Yosemite is the name of Apple's eleventh version of OS X, released on October 16, 2014. It follows Mavericks (OS X 10.9) and is also called OS X 10.10.

While it is normal for each new version of OS X to include slight modifications to the user interface, Yosemite presented the most drastic change in several years. The interface includes many translucent elements, in which objects are semi-transparent. It includes a more "flat" design than earlier versions of OS X with new icons and window styles that do not have a glossy finish. While the design is not as flat is iOS 8, Yosemite's updated style makes OS X and iOS more similar in appearance.

Besides altering the OS X interface to be more like iOS, Apple designed Yosemite to be more integrated with iOS as well. For example, the updated AirDrop feature allows you to share files directly with nearby iOS devices. Handoff allows you to work on something on your Mac and then resume work on your iOS device, and vice versa. The improved Messages app allows you to send and receive both iMessages and SMS messages using your Mac instead of your smartphone. You can even send an receive calls with your Mac by relaying them through your iPhone.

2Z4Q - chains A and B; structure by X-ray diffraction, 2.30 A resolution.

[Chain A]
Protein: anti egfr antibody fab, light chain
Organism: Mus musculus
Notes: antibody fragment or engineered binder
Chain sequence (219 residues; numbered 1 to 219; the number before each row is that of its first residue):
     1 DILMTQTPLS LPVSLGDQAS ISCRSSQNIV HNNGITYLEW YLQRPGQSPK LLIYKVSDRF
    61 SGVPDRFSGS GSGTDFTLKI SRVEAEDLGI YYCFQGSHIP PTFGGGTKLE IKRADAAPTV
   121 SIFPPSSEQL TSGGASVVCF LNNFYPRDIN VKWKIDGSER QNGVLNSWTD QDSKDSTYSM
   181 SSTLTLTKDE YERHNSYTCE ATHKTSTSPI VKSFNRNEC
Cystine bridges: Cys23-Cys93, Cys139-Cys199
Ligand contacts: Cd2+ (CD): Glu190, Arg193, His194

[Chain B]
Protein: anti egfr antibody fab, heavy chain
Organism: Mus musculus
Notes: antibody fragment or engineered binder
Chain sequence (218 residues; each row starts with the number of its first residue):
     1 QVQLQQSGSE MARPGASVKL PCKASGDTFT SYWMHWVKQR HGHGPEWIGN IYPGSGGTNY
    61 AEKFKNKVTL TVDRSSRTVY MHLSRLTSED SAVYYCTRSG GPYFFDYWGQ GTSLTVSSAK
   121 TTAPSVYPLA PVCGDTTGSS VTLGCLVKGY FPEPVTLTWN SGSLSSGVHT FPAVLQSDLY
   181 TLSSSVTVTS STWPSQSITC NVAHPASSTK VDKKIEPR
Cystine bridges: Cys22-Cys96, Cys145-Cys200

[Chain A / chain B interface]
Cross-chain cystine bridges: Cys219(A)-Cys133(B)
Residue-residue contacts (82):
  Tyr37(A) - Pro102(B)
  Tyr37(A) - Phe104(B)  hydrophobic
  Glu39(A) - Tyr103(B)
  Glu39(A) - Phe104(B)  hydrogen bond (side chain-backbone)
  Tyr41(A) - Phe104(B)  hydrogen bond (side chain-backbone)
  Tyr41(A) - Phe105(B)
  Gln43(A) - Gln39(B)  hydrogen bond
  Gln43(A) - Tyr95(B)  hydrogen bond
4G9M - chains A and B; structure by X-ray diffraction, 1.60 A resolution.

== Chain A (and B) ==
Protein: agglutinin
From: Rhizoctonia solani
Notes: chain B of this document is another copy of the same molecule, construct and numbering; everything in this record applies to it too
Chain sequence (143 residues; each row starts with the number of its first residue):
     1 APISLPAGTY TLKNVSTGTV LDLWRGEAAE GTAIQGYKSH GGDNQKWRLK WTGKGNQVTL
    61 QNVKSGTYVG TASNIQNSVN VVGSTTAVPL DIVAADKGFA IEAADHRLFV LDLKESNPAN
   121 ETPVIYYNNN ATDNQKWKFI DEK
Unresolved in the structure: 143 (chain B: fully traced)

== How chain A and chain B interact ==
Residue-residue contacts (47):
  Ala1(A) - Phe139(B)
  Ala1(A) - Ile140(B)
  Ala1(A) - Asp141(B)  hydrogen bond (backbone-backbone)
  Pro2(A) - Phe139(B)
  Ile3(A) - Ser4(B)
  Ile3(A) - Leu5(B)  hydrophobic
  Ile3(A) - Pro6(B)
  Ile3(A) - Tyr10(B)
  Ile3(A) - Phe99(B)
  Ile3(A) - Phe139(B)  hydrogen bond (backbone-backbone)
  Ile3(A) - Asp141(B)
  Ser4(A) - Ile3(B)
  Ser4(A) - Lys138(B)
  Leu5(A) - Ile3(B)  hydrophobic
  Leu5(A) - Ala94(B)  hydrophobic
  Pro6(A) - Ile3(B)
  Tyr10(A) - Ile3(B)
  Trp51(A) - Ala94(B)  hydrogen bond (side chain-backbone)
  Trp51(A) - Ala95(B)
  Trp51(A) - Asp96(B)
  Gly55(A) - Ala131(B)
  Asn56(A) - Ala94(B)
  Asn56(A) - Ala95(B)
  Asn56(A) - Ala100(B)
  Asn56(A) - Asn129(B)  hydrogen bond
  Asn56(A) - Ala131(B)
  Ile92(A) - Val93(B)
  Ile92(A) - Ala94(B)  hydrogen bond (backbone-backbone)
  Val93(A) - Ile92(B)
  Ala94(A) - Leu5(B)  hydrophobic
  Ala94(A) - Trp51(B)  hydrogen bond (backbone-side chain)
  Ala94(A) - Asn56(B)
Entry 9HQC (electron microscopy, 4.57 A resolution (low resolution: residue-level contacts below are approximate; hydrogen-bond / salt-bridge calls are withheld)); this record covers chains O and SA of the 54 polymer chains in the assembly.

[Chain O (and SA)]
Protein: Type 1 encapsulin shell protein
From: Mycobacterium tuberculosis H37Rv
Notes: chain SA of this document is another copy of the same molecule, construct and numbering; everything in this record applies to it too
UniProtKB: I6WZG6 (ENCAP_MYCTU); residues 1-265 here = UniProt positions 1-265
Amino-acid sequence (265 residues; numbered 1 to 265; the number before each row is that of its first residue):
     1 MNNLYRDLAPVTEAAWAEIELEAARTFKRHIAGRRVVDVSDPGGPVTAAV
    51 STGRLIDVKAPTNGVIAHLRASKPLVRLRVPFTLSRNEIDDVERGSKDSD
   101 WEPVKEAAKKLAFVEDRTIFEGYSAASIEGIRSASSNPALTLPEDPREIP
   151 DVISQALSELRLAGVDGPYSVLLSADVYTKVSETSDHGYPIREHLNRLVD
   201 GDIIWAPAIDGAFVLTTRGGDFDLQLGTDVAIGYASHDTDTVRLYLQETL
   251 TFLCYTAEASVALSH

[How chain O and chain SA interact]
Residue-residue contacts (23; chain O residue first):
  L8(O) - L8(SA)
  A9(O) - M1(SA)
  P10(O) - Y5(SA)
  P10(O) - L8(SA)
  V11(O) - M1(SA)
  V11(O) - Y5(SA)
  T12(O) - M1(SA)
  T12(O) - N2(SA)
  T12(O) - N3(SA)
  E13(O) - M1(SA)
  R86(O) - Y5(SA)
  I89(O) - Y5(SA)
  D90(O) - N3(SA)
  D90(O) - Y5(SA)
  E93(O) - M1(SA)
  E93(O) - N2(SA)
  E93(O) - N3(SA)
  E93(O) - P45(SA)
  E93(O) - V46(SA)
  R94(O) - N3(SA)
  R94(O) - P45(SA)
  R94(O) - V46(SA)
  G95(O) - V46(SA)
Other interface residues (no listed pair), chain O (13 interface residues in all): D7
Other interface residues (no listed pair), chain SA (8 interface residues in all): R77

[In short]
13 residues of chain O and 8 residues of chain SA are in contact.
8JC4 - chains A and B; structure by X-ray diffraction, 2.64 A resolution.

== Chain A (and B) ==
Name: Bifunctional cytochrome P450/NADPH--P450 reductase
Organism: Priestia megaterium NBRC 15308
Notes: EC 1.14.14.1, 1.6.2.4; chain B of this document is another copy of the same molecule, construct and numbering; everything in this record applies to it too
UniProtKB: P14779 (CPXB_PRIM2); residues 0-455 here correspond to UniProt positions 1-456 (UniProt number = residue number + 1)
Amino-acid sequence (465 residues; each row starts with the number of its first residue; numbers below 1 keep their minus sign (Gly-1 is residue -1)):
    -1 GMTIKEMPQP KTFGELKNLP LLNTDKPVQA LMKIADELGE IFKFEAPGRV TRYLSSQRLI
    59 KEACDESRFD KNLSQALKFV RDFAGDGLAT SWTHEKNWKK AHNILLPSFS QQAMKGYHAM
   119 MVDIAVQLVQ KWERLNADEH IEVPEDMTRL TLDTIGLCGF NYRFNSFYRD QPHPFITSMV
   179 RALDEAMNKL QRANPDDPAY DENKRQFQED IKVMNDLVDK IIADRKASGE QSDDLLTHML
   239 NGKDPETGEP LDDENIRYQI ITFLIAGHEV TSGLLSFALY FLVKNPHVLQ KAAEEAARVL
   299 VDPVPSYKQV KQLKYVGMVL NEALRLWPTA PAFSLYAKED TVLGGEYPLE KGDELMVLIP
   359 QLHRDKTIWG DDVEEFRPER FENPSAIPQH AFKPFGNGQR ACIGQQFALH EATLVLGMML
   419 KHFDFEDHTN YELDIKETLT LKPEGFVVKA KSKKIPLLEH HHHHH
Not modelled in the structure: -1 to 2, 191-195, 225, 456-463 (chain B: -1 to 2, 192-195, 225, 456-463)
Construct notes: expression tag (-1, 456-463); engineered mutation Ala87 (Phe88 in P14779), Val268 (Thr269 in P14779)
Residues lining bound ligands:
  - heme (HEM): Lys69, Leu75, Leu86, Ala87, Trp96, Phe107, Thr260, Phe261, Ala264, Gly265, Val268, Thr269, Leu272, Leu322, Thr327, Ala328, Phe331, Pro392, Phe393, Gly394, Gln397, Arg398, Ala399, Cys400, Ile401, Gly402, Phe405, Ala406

Yosemite also includes significant updates to OS X's traditional bundled apps, such as Safari and Mail. For example, Safari includes a built-in Share menu for sharing links on social media and provides its own search suggestions when typing keywords in the address bar. Mail allows you to mark up attachments before sending them, and includes Mail Drop, a service that allows you to send attachments email attachments up to 5 GB in size. In Yosemite, iCloud Drive is built into the Finder, which allows you to manage your iCloud documents the same way as your local files.

Like Mavericks, OS X Yosemite is available as a free upgrade from the Mac App Store. It supports most Mac models released in mid-2007 or later.

Updated December 31, 2014 by Per C.

quizTest Your Knowledge

Which of the following best describes "runtime?"

It is the time between when a program loads and when it quits.
It is the length of time it takes for computer to boot.
It is the length of time it takes a program to open.
It is how long a computer has been running since its last restart.
Correct! Incorrect!     View the Runtime definition.
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